Tuesday, November 07, 2006

Global Warming and World Views, Part II

Global Warming and World Views, Part II

Last week I started from the fact that flying takes about ten times as much fossil fuel as riding trains, and imagined how an atheist would reason out a position on whether flying is morally justified, given the news about global warming. I showed that our purported atheist could come out either in favor of flying or opposed to it, but the reasons for each conclusion came down to a matter of choosing rationales to suit one's conclusions. If you think getting enjoyment out of life is what it's all about, you'll fly as much as you can and leave the climate catastrophes for someone else to worry about. If you think man's presence on the planet is a bad idea on the whole, you'll favor the least intrusive modes of transportation possible. This leads to images of pre-agricultural primitive peoples tip-toeing through the jungle, leaving no trace of their passage. I'm sure the imaginative reader can come up with other rationalizations for either view, but that's what they are: rationalizations. You pick the outcome you want to get, and then you go looking for reasons to back it up.

I also said I'd take the example of a different worldview and see what conclusions you can draw from it as well. Here goes.

Before you say the opposite of atheism must be theism, hold on. We can keep this entirely at the level of philosophy. Instead of atheism, I should have said that the person I had in mind last time believed that there is no such thing as moral law apart from what somebody thinks. Because what I'm going to contrast that with today is the viewpoint that there IS such a thing as moral law, independent of what you or I think or say or feel, and even independent of the existence of humanity altogether.

What I mean is this. No one would quibble with the notion that whether or not people are on this planet, the law of gravity would still cause the earth to revolve around the sun. The law of gravity doesn't depend on our agreeing on it, or even knowing anything about it. Now what I'm proposing as an alternate view is the idea that common notions of right and wrong such as "don't kick babies" and "don't steal cars" are just as much an independent, inviolate part of the universe as the law of gravity. Anywhere there are sentient beings with intelligence and will, this theory goes, you find these moral principles, and they are the same everywhere.

This theory goes by various names at various times, but "natural law" is probably the most common one. It is "natural" in the sense that it is part of nature, part of the universe's structure. I won't attempt to justify it at this point, although people have done that, and not just religious people either. What I will do is to use it as a basis to adjudicate this question of whether it's moral to fly planes, knowing that you produce less greenhouse gases when you ride the train.

It turns out that the question is just as hard, but for different reasons. There seems to be a universal bias against what I'd call waste, for example. Taking a thing that is good for people and simply trashing it without benefiting from it yourself is something that hardly anybody would argue to be a good thing. If—and this is a big "if"—it turns out that our 200-year love affair with fossil fuels utterly wrecks the planet—and by this I mean, makes it completely uninhabitable, like burning down a house—then, well, I'd say anyone who burned anything combustible in the last 200 years is partly responsible. But the trouble with this notion is that we cannot know the future. That is why the "if" is so big.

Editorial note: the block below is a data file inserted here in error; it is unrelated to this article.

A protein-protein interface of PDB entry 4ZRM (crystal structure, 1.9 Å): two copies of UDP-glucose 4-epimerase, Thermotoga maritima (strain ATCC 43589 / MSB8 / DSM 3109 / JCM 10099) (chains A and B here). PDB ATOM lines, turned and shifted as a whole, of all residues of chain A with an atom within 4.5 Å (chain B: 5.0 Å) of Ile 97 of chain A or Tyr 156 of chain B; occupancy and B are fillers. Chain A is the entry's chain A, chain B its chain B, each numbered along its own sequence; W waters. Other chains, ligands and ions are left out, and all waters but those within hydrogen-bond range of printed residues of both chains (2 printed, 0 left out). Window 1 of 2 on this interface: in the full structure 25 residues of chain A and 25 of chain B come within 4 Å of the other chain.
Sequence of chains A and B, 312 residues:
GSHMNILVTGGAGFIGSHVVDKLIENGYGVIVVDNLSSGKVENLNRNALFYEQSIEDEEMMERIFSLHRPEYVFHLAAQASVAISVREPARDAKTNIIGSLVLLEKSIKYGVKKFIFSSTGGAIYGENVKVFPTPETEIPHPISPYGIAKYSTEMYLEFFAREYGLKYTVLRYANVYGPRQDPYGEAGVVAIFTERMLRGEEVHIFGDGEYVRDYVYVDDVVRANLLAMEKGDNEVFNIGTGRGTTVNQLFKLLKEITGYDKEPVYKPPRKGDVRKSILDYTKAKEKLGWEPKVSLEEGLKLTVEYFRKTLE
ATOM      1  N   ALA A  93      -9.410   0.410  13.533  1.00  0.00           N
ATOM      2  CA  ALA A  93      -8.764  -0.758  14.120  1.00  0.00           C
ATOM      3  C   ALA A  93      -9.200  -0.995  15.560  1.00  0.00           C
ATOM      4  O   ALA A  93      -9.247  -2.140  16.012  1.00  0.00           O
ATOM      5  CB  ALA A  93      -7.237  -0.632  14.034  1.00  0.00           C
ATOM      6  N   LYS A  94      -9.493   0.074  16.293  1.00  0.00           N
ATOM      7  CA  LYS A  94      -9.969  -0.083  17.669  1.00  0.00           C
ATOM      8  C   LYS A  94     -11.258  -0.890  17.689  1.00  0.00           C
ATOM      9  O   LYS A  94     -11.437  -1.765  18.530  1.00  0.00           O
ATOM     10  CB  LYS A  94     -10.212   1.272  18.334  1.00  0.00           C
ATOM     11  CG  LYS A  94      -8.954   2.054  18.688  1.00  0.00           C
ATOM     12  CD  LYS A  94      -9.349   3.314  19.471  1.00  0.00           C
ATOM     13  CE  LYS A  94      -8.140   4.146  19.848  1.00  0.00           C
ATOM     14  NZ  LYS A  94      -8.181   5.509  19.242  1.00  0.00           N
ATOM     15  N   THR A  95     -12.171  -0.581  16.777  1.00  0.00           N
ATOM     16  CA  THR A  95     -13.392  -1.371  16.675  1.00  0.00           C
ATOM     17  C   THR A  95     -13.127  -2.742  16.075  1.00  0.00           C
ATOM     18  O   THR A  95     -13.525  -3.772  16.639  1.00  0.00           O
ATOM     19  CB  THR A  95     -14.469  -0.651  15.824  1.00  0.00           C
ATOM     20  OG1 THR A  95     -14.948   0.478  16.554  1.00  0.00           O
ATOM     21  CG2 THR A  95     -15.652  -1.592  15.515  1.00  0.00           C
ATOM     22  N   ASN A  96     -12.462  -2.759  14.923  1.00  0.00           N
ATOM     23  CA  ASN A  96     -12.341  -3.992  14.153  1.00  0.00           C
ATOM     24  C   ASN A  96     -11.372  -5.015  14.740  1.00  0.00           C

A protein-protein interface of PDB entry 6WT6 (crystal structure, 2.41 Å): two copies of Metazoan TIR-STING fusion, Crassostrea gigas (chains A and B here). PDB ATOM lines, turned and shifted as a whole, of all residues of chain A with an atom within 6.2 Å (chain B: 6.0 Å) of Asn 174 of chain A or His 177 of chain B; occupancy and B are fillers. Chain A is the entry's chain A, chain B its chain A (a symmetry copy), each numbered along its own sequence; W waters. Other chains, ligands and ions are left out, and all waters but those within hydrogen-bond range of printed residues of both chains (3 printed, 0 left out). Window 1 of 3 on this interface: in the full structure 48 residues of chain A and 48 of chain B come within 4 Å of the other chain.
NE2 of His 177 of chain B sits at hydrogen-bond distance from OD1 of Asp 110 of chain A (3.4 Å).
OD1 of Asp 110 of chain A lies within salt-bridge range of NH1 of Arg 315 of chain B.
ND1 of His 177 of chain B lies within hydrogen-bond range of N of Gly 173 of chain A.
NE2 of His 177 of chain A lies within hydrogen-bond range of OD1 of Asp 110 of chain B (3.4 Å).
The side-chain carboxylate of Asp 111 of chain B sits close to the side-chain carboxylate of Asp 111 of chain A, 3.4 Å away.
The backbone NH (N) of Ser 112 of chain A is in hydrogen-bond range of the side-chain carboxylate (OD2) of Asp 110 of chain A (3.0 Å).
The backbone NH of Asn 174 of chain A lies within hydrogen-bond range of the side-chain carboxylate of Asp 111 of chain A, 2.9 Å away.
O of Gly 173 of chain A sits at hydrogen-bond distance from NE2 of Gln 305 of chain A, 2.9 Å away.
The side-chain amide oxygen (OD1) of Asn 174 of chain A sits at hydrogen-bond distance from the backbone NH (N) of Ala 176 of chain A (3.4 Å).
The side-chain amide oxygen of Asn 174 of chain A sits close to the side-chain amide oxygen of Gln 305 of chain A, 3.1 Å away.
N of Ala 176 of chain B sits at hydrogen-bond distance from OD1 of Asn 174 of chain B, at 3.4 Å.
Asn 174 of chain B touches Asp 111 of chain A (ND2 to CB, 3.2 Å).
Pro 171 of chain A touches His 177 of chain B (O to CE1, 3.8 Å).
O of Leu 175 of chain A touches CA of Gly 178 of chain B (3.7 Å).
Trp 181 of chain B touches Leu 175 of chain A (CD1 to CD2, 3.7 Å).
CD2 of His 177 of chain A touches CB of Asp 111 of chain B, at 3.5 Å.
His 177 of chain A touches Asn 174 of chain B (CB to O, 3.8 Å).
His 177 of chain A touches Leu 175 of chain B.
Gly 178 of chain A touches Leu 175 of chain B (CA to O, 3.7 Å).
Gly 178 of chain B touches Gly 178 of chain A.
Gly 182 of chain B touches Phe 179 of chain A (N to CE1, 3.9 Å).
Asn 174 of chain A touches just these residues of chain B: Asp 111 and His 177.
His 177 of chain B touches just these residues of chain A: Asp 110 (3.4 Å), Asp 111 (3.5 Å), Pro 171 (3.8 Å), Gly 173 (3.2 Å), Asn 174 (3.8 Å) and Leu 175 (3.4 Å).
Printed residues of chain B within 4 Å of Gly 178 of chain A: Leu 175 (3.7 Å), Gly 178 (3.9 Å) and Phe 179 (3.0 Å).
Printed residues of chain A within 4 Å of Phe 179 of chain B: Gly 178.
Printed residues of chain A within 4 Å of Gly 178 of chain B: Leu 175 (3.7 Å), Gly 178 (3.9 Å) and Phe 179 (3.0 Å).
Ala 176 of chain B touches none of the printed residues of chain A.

You will meet people who will tell you that we have that amount of certainty about the problem, and it's time to start doing something about it. The only sure way to tell they're right is not to do anything and then wait and see. This approach has its own problems. There is a kind of prudential judgment that is part of natural law, in the sense that people are not generally expected to change their behavior based on remote possibilities that they are not intimately involved in. And that is what we should apply here.

The biggies in natural law concern how you treat your family, your friends, your neighbors, and so on. Giant geopolitical things like global warming may be the proper concern for certain specialists, but it betrays a kind of inverted set of priorities to put global warming ahead of friendships, fulfillment of duties, and charity, which is an old-fashioned word for love. I think natural lawyers would say, "If your life involves air travel and is otherwise following generally accepted moral principles, then you should consider using a less polluting form of transportation. But if your ability to do good would be seriously impaired, go ahead and fly." Of course, different people will come to different conclusions using these principles, even if they start from the same data. But that's true of almost any moral problem that isn't on the extremes. The same was true of our conclusions when we started from the atheistic or individualistic assumption.

So what good is all this? "You haven't answered the question!" you say. "Should I or should I not fly rather than ride trains?" Never mind planes or trains for the moment. Never mind global warming, even. The important question is not what mode of transportation to take, and not even whether New York City will be under water in 2106, but how you decide what is right and wrong, and what you believe the world is about, and why you are here in the first place. Get those things right, and the little stuff will take care of itself.

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